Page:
The views of this article are the perspective of the author and may not be reflective of Confessions of the Professions.
Sample of reported job titles:
Corporate Webmaster, Web Administrator, Web Content Coordinator, Web Content Manager, Web Director, Web Manager, Web Site Manager, Web Technologies Administrator, Webmaster
- Monitor systems for intrusions or denial of service attacks, and report security breaches to appropriate personnel.
- Identify or document backup or recovery plans.
- Back up or modify applications and related data to provide for disaster recovery.
- Correct testing-identified problems, or recommend actions for their resolution.
- Identify, standardize, and communicate levels of access and security.
- Determine sources of Web page or server problems, and take action to correct such problems.
- Implement updates, upgrades, and patches in a timely manner to limit loss of service.
- Implement Web site security measures, such as firewalls or message encryption.
- Collaborate with development teams to discuss, analyze, or resolve usability issues.
- Test issues such as system integration, performance, and system security on a regular schedule or after any major program modifications.
- Perform user testing or usage analyses to determine Web sites’ effectiveness or usability.
- Document application and Web site changes or change procedures.
- Track, compile, and analyze Web site usage data.
- Test backup or recovery plans regularly and resolve any problems.
- Recommend Web site improvements, and develop budgets to support recommendations.
- Review or update Web page content or links in a timely manner, using appropriate tools.
- Install or configure Web server software or hardware to ensure that directory structure is well-defined, logical, and secure, and that files are named properly.
- Gather, analyze, or document user feedback to locate or resolve sources of problems.
- Set up or maintain monitoring tools on Web servers or Web sites.
- Monitor Web developments through continuing education, reading, or participation in professional conferences, workshops, or groups.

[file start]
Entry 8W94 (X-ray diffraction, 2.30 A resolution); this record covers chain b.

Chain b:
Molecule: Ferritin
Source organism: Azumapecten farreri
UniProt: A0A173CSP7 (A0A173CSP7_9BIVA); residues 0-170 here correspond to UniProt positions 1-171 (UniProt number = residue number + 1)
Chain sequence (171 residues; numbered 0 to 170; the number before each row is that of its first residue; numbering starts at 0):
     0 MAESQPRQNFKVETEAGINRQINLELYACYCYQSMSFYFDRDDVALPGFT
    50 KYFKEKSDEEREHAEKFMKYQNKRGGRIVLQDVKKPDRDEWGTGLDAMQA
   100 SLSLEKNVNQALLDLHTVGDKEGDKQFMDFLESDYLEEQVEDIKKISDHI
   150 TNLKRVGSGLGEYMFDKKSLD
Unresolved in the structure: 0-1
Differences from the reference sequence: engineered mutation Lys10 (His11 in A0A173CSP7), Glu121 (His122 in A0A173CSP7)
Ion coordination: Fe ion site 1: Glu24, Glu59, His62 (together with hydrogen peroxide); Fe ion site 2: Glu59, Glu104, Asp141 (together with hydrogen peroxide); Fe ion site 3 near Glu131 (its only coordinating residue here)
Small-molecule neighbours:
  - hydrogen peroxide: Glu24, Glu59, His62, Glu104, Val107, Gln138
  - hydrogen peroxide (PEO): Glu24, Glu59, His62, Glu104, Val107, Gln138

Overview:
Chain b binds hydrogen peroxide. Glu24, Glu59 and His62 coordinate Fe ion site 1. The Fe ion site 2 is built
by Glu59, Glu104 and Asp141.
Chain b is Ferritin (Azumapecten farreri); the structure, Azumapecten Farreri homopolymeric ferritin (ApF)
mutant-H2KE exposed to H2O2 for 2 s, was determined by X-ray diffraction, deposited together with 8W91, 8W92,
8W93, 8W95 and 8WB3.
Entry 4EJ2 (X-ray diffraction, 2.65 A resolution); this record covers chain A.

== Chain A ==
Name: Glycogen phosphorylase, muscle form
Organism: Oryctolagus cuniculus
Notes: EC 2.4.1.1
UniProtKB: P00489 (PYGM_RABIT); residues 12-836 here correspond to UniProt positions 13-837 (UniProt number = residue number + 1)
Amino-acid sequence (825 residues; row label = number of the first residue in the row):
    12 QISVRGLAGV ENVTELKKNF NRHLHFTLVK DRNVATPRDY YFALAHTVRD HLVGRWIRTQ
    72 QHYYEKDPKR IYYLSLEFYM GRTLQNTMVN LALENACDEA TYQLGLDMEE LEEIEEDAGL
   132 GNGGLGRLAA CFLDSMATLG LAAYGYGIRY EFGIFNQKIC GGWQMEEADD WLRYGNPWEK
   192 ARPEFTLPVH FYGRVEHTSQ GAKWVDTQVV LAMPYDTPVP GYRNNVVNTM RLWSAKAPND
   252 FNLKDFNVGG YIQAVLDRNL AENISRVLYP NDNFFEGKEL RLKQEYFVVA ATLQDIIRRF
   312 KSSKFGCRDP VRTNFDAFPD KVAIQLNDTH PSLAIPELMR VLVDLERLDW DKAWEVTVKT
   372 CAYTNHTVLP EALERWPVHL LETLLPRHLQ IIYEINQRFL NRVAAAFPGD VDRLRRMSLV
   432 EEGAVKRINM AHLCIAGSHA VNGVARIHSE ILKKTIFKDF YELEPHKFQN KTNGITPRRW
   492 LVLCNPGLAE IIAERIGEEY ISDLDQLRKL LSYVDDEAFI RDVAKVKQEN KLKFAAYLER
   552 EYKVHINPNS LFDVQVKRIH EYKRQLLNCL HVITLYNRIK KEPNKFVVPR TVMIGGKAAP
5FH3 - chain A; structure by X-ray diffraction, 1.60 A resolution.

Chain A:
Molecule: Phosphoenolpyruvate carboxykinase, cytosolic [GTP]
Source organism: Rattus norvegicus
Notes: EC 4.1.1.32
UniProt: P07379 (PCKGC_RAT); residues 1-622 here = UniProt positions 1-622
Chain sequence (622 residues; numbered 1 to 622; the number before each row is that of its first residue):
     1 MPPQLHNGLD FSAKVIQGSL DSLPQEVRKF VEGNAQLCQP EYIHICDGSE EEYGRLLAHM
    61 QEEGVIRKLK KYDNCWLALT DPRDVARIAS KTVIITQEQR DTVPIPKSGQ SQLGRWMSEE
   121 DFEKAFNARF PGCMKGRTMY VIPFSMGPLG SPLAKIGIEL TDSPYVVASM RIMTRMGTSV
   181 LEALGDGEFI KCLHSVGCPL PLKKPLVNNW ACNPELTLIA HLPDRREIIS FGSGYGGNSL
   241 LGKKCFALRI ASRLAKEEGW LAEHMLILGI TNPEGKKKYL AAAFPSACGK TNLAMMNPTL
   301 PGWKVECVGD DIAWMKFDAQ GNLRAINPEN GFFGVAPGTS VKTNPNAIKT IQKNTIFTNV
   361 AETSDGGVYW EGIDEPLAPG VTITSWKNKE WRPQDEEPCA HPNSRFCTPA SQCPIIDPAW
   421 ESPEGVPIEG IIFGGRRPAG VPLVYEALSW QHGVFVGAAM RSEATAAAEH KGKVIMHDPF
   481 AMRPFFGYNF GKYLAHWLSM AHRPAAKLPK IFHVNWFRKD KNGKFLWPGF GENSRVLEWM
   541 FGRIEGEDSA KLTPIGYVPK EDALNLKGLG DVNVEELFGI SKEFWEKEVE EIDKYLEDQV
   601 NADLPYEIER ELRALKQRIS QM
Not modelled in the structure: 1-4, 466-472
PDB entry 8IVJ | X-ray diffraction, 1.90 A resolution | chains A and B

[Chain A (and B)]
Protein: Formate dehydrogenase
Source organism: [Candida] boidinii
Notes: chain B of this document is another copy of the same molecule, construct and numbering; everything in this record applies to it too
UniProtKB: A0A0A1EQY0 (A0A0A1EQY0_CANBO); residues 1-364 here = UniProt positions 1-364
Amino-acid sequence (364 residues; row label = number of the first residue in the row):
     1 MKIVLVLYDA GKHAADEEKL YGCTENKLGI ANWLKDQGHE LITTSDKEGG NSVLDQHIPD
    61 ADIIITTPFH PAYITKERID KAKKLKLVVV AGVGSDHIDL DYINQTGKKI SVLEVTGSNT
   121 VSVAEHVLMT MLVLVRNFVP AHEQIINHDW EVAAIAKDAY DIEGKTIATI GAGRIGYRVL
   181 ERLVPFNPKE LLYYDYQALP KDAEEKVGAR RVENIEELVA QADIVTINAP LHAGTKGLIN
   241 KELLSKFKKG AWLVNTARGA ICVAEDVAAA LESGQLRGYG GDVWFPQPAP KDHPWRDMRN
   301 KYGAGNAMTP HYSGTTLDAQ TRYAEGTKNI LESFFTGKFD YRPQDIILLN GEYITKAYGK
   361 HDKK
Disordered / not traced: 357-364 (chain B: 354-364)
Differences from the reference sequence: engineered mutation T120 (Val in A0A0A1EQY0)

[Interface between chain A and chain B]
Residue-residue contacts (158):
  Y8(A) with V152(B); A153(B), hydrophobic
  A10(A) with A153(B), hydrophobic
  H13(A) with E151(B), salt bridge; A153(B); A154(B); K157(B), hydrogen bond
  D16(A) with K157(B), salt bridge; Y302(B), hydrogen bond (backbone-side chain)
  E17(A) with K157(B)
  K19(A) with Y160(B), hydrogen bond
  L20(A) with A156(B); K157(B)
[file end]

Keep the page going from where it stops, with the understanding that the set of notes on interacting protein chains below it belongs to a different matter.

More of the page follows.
- Develop or document style guidelines for Web site content.
- Develop Web site performance metrics.
- Collaborate with Web developers to create and operate internal and external Web sites, or to manage projects, such as e-marketing campaigns.
- Identify or address interoperability requirements.
- Develop or implement procedures for ongoing Web site revision.
- Check and analyze operating system or application log files regularly to verify proper system performance.
- Provide training or technical assistance in Web site implementation or use.
- Evaluate testing routines or procedures for adequacy, sufficiency, and effectiveness.
- Inform Web site users of problems, problem resolutions, or application changes and updates.
- Document installation or configuration procedures to allow maintenance and repetition.
- Develop testing routines and procedures.
- Test new software packages for use in Web operations or other applications.
- Develop and implement marketing plans for home pages, including print advertising or advertisement rotation.
- Evaluate or recommend server hardware or software.
- Administer internet or intranet infrastructure, including Web, file, and mail servers.
- Computers and Electronics — Knowledge of circuit boards, processors, chips, electronic equipment, and computer hardware and software, including applications and programming.